This is the story of Pura Belpre, the first Puerto Rican librarian in the New York Public Library system. Hildamar and her brother Santiago are spending their first winter in EL Barrio. As they pass by the beautiful library building, they ask their Titi Maria if they can go inside. She tells them that the people inside don't speak Spanish, and they can't speak English, so the three keep walking.

But that afternoon at school, the children were surprised to meet a librarian named Pura Belpre. She...more
Taneka
This book tells the story of two young children, Hildamar and Santiago, which have moved to New York City from the island of Puerto Rico in the 1930’s. The kids want to go to the library, but are told by an aunt that the library is not for them, because they don’t speak English. One day a woman comes to their school and invites them to the library, and she speaks Spanish. She invites the kids and the people of the community to celebrate Three Kings Day at the library. This book honors the legacy...more
Bethany
The Storyteller’s Candle by Lucia Gonzalez and illustrated by Lulu Delacre was published by Children’s Book Press in 2008. This bilingual text details the influence of Pura Belpre on the Puerto Rican community in Manhattan during the Great Depression. As the families try to cope with the winter weather in El Barrio, they long for the warm climate and warm community they remember from home. Pura Belpre serves as an ambassador for the library, showing the children during school presentations that...more
Romilia Human
Gonzalez, L. (2008). The Storyteller's Candle/La velita de los cuentos . San Francisco: Children's Book Press.

Subgroup: The changes/struggles of being a new immigrant in the US

Genre: Informational

How it relates to the Latino cultural: Many children, as well as adults, struggle when they come to the United States. In this book, the children miss their home, Puerto Rico. The librarian helps them get acquainted and feel at home in New York. This book can portray the struggles and some of the change...more
Christine Turner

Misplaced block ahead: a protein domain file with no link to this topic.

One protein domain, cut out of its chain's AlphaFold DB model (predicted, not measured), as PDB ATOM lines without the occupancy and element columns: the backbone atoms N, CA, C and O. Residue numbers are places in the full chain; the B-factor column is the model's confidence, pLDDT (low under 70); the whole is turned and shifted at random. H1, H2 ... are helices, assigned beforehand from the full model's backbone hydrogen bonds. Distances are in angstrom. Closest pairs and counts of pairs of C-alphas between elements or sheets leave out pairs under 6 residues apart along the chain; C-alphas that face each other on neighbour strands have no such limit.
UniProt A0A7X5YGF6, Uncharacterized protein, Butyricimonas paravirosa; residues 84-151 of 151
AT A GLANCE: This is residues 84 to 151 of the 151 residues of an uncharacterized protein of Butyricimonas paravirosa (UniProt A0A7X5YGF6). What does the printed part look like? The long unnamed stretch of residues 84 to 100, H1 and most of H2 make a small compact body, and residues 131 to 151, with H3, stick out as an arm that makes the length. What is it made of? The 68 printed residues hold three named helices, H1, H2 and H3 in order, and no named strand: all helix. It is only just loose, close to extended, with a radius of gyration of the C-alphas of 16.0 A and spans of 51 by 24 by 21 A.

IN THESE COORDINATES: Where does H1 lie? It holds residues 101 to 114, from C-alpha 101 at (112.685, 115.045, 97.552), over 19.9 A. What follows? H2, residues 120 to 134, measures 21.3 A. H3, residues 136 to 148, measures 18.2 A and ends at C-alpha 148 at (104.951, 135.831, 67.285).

Pura Belpré honor book.

This is a picture book for older children. It is too long for our storytime programs.


Summary:
During the early days of the Great Depression, New York City's first Puerto Rican librarian, Pura Belpré, introduces the public library to immigrants living in El Barrio and hosts the neighborhood's first Three Kings' Day fiesta.

ubjects


Belpré, Pura -- Juvenile fiction.


Librarians -- Juvenile fiction.


Libraries -- Juvenile fiction


Libraries and immigrants -- Juvenile fiction.


Puerto R...more
Jayme Prisbell
The 2009 Pura Belpré Honor Book for Narrative Award, The Storyteller’s Candle, written by Lucia González, is an ode to the wonders of reading and the importance of community leadership. This bilingual picture book highlights the work of Pura Belpre, the first Puerto Rican librarian in the New York Public Library System. Set during the Great Depression, Hildamar and Santiago are two young kids trying to adjust to the cold New York weather. Enjoying memories of their hometown in Puerto Rico, the c...more
Loren Max
The Storyteller’s Candle
By Lucia Gonzalez
Illustrations by Lulu Delacre
(Group 3 Latino)
I was not very impressed with the book when I read it. However, I was noticing that throughout the book in the illustrations it looked like there were newspaper clippings in the background. At first I thought the illustrator was using this to reinforce the concept of the book to encourage reading in children. However, at the end of the book it is explained that the artist used newspaper clippings in the illus...more
Aide Acuna
Main Characters: Pura Belpre , Hildamar and her cousin Santiago
Point of View: Narrator
Setting: Puerto Rican young kids then travel to New York
Plot: Young Puerto Rican immigrants traveled from Puerto Rico to New York. These students walk by the library everyday but are not able to go in because their families believe they won't learn anything since they only know how to speak Spanish and no English. One day a librarian comes to their school and tells the children to come to the library and there...more
Evelyn Chen
APA Citation